If using sterilization pouches, the IFU must be followed when sealing the pouches by folding at the perforated line to ensure the proper sterilant penetration for the pouch contents. After packaging, a labeling system should be used on each sterilization pouch or wrapped cassette to track errors or equipment failures. A successful sterilization workflow needs to incorporate this element to monitor proper execution of each step and ensure adherence to compliance standards. When labeling, the CDC states the following should be included: "the sterilizer used, cycle or load number, date of sterilization, and expiration date if applicable."8 CDC also recommends using a waterproof, heat-resistant marker to avoid smearing or bleeding of the ink (Figure 3). Lastly, keep in mind that labeling varies based on the dental setting's governing bodies, and it is recommended to verify requirements prior to implementation.
Next, packaged instruments move to the sterilizing zone where equipment is housed and utilized to kill all microorganisms on the surfaces of the patient-care items. The equipment typically used in a dental setting is a steam autoclave. Its functionality consists of steam directly contacting the instrument surface at a specific temperature for a specific amount of time.9 Like the ultrasonic cleaner, an autoclave must be monitored to ensure proper performance. The CDC states that sterilization equipment should be monitored in three ways: biological, mechanical, and chemical. Biological monitoring uses indicator strips that contain highly resistant, nonpathogenic bacterial spores to test a sterilizer's ability to perform properly. The CDC and OSHA state that biological monitoring should be done on a weekly basis. Mechanical monitoring involves checking the control system, safety valves, and thermostat to establish whether the autoclave is operating correctly. Chemical monitoring consists of chemicals that change color and is used to validate whether the sterilizing agent has internally reached all the pouched or wrapped instruments. Be sure to verify that packaging materials contain an external and internal indicator to maintain compliance. Typically, when using wrapping materials, an internal indicator needs to be manually placed inside of each wrapped cassette. Placing a piece of sterilization tape inside the cassette is not sufficient.10 Next, follow the IFU for loading the autoclave. It is crucial that overloading is avoided, as it can prevent the mechanical parameters from being met and cause the sterilization cycle to be aborted. Once sterilization is complete, allow the dry cycle to finish to prevent storing wet instruments and avoid wicking.11 Lastly, for parameters to be consistently met, manufacturers recommend periodic maintenance to ensure proper functionality of sterilization equipment. Maintenance should be done according the IFU and documented. Maintaining a written account of maintenance provides verification that compliance is being upheld. To ensure proper operation and maintenance is performed according to the IFU, the CDC states that reprocessing instructions should be ideally located in or near the sterilization zone.12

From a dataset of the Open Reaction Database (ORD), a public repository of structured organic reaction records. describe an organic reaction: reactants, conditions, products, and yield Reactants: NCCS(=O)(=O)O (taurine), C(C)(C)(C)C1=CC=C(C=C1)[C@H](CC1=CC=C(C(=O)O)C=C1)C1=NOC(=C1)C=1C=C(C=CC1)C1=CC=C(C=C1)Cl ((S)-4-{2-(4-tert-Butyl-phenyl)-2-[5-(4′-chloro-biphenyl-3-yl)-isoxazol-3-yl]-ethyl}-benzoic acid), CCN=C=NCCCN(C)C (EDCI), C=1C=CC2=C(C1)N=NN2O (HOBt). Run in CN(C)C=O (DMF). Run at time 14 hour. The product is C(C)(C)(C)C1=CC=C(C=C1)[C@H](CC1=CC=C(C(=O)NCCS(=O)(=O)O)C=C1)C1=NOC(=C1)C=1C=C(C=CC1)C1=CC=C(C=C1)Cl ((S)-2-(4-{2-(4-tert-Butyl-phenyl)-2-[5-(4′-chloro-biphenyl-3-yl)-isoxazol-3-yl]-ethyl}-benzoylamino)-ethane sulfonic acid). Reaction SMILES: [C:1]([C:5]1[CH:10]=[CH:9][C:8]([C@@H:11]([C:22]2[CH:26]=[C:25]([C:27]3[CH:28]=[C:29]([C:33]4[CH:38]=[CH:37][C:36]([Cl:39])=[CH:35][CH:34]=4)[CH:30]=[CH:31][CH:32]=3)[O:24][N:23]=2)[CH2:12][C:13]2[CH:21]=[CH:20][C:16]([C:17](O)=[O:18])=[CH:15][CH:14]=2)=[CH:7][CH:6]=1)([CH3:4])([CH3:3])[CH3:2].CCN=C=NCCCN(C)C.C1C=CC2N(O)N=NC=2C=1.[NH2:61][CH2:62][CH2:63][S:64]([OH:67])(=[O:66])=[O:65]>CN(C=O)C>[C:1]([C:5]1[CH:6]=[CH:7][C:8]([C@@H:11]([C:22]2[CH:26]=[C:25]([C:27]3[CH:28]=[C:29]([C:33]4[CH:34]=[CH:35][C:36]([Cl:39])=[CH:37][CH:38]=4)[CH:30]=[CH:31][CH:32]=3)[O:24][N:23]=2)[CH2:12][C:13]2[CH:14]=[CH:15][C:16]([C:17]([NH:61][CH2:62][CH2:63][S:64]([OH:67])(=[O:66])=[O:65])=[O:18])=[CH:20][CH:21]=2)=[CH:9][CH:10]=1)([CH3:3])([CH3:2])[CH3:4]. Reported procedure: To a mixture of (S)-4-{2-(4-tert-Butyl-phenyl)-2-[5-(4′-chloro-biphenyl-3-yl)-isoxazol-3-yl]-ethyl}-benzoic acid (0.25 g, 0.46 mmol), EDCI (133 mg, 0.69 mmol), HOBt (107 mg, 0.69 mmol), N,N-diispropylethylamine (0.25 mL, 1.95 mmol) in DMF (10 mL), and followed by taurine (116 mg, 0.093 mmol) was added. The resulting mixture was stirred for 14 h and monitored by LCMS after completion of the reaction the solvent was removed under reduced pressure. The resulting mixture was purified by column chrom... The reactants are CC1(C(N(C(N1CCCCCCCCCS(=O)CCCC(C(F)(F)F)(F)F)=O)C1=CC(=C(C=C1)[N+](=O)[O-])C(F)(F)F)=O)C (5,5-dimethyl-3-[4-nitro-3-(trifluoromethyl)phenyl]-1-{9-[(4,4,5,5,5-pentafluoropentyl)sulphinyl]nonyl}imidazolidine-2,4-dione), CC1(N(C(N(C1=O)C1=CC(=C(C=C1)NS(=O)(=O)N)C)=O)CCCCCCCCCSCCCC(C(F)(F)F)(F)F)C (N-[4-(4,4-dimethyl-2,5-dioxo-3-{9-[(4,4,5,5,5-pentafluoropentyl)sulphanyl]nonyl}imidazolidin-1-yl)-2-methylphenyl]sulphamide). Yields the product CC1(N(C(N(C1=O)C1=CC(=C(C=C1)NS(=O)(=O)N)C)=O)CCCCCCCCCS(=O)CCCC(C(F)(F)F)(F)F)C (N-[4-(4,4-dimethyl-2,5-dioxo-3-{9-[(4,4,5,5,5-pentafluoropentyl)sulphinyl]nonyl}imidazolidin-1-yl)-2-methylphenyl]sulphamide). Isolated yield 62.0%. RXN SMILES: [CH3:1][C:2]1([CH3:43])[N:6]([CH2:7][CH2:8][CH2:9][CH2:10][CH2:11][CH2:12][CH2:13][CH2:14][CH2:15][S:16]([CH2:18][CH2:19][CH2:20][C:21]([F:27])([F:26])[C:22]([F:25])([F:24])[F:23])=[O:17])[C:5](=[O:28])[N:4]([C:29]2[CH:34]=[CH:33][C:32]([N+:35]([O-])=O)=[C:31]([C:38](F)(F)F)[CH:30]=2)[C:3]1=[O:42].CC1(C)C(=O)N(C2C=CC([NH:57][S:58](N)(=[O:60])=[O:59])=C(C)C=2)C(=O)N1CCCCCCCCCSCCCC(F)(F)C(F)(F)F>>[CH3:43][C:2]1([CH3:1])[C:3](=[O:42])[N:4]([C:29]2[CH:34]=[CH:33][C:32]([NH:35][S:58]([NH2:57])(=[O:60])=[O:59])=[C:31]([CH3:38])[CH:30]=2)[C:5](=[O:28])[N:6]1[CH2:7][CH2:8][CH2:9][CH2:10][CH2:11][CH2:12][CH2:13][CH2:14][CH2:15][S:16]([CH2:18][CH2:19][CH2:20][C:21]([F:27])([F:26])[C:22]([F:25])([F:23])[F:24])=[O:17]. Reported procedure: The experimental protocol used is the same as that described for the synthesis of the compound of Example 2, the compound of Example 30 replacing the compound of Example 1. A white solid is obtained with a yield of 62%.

After sterilizing is complete, patient-care items move to the storing zone. Here, these items should be carefully stored in closed cabinets or drawers (Figure 4). To maintain sterility, it is crucial that the chosen cabinets or drawers are not located under sinks or places that could cause sterile packaging to become wet. Lastly, clinical team members should be trained on how to inspect sterilized items when retrieving from the storage area. If packaging is deemed compromised, the patient-care items should be returned to the sterilization area to be reprocessed again (Figure 5).
When examining the sterilization workflow, it is important to address areas that need improvement and identify opportunities to implement new protocols. Consider the physical space, required equipment purchases, and team training that is necessary to carry out mandated guidelines and ensure that every patient receives a safer dental visit.
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About the Author
India R. Chance, RDH, CDIPC
Certified Compliance Consultant